Insurance law update – when an untruth will result in no cover

The English Court of Appeal has for the first time, recently established an absolute rule that an assured who tells a lie or relies upon false evidence to support an otherwise valid insurance claim, will forfeit the claim entirely.  In other words, even if the lie or false evidence is immaterial to the insurance claim, an underwriter or insurance company will be able to successfully deny cover.

The decision of the Court of Appeal (in the Versloot Dredging BV v HDA Gerling and others, DC Merwestone case - generally referred to as just Merwestone) applies to all insurance claims under English law, including international trade, transport, marine and yacht insurance claims, energy cases and general contract matters.  It follows a more robust trend against fraudulent insurance claims generally.

Whilst it has been established law for some time that when an assured fraudulently exaggerates the amount of an insurance claim he will forfeit his right to the genuine lesser claim, this new decision extends this concept to any lie or falsehood whether affecting the amount of the claim or not - which the Court labeled a ‘Fraudulent Device’.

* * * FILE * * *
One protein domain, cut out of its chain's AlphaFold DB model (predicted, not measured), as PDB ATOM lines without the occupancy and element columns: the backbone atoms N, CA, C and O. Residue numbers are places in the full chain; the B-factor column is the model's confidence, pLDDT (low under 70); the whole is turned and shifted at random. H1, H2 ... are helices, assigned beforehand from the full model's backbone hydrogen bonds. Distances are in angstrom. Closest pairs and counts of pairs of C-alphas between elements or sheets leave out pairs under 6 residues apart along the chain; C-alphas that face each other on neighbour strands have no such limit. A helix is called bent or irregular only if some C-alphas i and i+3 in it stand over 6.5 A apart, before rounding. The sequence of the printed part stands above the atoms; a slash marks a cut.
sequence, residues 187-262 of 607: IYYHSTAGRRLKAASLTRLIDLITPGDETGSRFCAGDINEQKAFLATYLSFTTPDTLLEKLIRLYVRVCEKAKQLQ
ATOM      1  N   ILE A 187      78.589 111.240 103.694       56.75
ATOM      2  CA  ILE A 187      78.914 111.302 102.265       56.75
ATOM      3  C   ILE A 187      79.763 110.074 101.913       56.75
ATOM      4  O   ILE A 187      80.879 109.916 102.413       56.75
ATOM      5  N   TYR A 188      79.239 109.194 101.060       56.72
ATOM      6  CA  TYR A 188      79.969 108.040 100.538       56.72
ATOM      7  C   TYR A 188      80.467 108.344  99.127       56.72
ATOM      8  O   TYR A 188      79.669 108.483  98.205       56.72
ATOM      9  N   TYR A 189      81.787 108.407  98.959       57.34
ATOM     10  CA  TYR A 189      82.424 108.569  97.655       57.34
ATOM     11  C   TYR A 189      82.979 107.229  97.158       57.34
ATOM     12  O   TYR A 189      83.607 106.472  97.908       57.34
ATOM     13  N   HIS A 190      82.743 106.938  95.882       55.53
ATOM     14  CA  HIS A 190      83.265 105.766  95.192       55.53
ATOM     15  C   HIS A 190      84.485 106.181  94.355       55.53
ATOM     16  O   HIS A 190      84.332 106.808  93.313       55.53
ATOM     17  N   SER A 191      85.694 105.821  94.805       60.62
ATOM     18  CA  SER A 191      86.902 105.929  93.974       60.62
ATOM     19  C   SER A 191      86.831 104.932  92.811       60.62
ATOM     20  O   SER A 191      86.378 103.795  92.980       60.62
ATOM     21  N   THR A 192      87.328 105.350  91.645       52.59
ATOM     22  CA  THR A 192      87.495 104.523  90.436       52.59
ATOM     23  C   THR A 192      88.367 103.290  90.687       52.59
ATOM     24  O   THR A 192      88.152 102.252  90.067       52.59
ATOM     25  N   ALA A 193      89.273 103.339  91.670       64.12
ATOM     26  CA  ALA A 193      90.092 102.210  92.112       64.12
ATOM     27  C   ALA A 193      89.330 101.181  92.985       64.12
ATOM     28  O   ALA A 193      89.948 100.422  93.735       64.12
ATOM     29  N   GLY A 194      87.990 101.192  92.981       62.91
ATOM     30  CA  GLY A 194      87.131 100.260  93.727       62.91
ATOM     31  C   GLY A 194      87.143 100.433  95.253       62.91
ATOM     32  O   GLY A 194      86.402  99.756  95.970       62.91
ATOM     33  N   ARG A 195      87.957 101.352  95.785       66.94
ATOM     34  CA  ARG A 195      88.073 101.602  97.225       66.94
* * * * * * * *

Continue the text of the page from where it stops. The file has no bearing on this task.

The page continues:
The case concerned a cargo ship carrying steel.  The bow thruster room flooded, the alarm failed to sound and eventually seawater spread to the engine room destroying the engine.  The owner brought a claim under his Hull & Machinery policy for the cost of replacing the engine.  The Owner asserted that the Master had stated that the alarm had sounded, but that an investigation was not undertaken due to very bad weather and rolling.  However, the Owner’s statement was untrue in that the Master did not say this.  Based on this (largely irrelevant) ‘lie’ the underwriters refused cover arguing that the Owner had used a Fraudulent Device to improve his insurance claim.  Other than for this lie, the insurance claim had merit.

The Court of Appeal’s view was that a Fraudulent Device rule has a legitimate purpose in helping to prevent fraudulent insurance claims, even if it could be harsh in application; as in this case.  As fraud can always be avoided by an honest assured, even harsh consequences such as the total denial of insurance cover, is acceptable.  

When giving judgment, the Court of Appeal emphasised the need to reduce insurance fraud.

The effect of this decision is that even a small lie or untruth, even if not directly relevant to the claim, will give underwriters a basis to avoid cover.

Please note that this decision of the Court of Appeal was overruled by the Supreme Court in October 2016, so that the 'fraudulent device rule' has now been abandoned by the English Court.  To read a full report on the final decision of the Supreme Court in this matter please click:  Supreme Court's Decision


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